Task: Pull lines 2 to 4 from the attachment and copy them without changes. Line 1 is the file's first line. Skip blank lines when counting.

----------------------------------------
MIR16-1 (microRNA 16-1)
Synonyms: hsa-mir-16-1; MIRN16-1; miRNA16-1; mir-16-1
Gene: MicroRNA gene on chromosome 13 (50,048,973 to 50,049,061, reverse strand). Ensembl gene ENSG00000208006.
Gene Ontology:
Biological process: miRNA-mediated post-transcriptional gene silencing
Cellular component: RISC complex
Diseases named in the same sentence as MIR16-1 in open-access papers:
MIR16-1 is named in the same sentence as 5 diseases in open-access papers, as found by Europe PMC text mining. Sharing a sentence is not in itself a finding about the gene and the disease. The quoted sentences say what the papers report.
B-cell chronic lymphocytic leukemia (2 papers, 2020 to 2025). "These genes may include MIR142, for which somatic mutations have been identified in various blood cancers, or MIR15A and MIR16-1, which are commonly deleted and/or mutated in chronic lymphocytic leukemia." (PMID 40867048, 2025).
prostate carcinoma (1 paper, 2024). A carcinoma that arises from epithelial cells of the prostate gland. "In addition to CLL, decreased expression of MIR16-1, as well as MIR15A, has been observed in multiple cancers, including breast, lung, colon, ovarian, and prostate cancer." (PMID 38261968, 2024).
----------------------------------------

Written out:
Synonyms: hsa-mir-16-1; MIRN16-1; miRNA16-1; mir-16-1
Gene: MicroRNA gene on chromosome 13 (50,048,973 to 50,049,061, reverse strand). Ensembl gene ENSG00000208006.
Gene Ontology: